Monday, March 21, 2011

Tokyo, city of ghosts? Keep taking the tablets

No, we didn't buy an iPad, though we did visit the Mac Shrine in Ginza...the launch of the new model has been delayed in Japan. Yesterday we visited Tokyo for the first time since recent events. Partly, we just wanted to see if it really was as empty as this hyperventilating woman said in the Sun. And the answer?

Ginza Ghosts?

Akihabara Zombies?

It was a bit quiet, even for a Sunday afternoon on a holiday weekend. But we didn't have that much trouble finding some people :-) To be fair to the subject of that Sun article, it is quite possible that the whole story is a journalist's fabrication, as the British press are wont to do. There is plenty more silly stuff along similar lines, like the extraordinarily fortunate person who had a "very lucky escape" through being in a taxi in Tokyo when the earthquake hit, and getting out of the country a couple of days later. I'm glad to see he is getting roundly abused in the comments.

By the way, those bright green people in the top shot are not luminescent through eating spinach, but collecting for the tsunami victims. Remember them? They are still there, while the rest of the world flaps over the power plant.

One more excuse for our visit was that the UK Embassy was handing out stable iodine tablets, just in case we are advised to take them. I am sure the Japanese would hand them out too, but it is possible for foreigners to fall through cracks due to bureaucratic bloody-mindedness, and I was also interested to see how many people were around. In a typical display of British incompetence, the process was farcically inefficient, with two people who I presume to be doctors only managing to see about 250 of us in total over a 5h period. We had to wait in a room on the opposite side of the building where the pills were actually handed out, and one person came to ferry people from one room to the other in groups of 2 or 3 - the net result being that the doctors must have spent most of their time twiddling their thumbs. We first turned up about 2:30 when the queue was a mile long and not moving, so we went and did a couple of other things before returning later when things had quietened down and we only had to wait a further half an hour or so. (Jules said she thought she recognised someone from earlier.) If every person represents a family of 2 British on average, that means 500 were dealt with on that day (this article referred to 540 British Nationals, but may include other consulates and different days).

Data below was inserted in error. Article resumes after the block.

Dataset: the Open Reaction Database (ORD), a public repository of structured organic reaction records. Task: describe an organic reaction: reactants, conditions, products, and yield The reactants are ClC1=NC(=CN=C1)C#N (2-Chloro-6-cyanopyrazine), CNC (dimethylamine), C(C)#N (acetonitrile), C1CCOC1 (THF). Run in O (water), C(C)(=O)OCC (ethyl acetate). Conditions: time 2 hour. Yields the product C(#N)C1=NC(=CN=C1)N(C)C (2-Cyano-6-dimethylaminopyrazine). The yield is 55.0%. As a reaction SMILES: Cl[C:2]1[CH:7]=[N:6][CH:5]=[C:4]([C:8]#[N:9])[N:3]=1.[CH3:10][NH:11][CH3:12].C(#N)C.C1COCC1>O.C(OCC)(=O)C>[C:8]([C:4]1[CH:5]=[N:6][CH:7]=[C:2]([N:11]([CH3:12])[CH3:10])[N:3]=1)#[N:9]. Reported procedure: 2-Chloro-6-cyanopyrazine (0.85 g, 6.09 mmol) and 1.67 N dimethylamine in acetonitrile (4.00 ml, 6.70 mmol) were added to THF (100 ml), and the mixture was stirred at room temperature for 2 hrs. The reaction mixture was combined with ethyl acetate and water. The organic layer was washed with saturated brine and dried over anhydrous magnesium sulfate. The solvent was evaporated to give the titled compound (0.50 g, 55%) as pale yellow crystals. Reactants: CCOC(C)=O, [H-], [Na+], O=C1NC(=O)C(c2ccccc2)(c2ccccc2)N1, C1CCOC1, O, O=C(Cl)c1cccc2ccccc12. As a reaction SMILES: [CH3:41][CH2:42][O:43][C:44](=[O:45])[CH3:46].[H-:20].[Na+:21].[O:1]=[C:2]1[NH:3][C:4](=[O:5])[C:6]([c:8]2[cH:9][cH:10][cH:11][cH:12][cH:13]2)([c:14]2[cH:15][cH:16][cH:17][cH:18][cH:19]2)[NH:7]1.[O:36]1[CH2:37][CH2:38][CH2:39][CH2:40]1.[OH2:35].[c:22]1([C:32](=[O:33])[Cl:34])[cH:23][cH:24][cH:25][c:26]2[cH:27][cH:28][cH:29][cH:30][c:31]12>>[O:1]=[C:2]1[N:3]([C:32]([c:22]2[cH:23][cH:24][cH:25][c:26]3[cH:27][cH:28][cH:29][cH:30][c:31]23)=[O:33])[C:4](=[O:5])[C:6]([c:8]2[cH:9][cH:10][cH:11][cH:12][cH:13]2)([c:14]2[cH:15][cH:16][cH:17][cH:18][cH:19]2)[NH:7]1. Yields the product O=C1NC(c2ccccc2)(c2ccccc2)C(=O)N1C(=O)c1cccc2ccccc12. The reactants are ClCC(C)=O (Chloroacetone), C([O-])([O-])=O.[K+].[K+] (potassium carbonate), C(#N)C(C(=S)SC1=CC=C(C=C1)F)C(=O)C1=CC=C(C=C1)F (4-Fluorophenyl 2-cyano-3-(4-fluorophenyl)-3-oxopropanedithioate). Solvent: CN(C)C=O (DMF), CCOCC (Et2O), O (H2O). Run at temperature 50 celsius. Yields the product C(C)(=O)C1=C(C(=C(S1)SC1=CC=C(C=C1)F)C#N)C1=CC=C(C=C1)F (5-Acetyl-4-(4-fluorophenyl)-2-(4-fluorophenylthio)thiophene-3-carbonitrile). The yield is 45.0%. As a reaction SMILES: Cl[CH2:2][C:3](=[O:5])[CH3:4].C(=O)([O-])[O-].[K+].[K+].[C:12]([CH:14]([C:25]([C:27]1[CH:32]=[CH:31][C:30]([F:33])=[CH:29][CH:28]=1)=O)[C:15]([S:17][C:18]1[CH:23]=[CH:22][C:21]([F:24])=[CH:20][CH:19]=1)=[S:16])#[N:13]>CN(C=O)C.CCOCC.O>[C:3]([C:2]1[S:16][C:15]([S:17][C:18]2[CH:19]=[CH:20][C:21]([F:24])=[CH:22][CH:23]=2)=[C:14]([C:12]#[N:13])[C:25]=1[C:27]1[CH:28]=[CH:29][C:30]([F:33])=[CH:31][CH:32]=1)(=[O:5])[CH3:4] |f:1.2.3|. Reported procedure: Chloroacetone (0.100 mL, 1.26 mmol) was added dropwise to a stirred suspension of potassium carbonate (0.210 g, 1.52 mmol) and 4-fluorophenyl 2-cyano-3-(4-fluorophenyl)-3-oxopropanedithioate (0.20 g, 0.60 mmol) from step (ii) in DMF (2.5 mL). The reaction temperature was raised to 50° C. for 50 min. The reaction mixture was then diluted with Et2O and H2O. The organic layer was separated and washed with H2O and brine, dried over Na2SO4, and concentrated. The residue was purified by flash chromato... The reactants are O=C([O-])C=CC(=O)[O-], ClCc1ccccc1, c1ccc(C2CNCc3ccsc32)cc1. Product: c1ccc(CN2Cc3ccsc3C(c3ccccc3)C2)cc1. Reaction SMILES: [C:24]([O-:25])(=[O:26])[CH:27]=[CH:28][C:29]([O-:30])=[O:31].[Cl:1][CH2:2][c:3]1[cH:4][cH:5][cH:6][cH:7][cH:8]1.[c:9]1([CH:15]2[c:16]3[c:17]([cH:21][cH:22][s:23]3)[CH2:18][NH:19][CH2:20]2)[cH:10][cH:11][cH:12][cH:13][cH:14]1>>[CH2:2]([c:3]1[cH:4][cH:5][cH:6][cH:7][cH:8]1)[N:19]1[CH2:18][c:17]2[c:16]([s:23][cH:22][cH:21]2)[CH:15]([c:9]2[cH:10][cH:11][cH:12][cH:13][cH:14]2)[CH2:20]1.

Apparently the Ambassador was on telly in the UK saying that most seemed to be staying, defiantly or otherwise, though I'm not sure how he could know really. Andy reported that his flight home was emptier than the one coming out (which itself was after the advice to not come). In contrast, the vast majority of the French seem to have left


William M. Connolley said...

But look at that man in your photo wearing the anti-radiation mask! Clearly it is mega-dangerous.

bigcitylib said...

Kind of reminds me of what I read about Toronto during SARS. I saw exactly one mask during that whole time.

A guy on CBC radio came on Sunday and went into the whole "Tokyo is a ghost town" thing. He did however produce a restauranteer who complained business being down to 20% of usual.

James Annan said...

It's certainly true that things are quiet compared to usual, and I've heard that hotels in Osaka etc are stuffed.

Funnily enough, we bumped into someone we knew at the tablet dispensary, and both he and his friend were wearing masks, which is very rare among Brits in my experience. But I suppose it is possible that they are both serious hayfever sufferers, who knows...

Richard said...

I find it hard to believe that the woman quoted in The Sun, 10 years in Japan, really has a problem finding food. Even fresh food, sandwiches and bentos are plentifully available in Shinjuku-ku now. The article made me laugh out loud - until I remembered that this is the best-selling paper in the UK so many people will lap this up as an accurate picture of what is really happening. For the record: it's NONSENSE.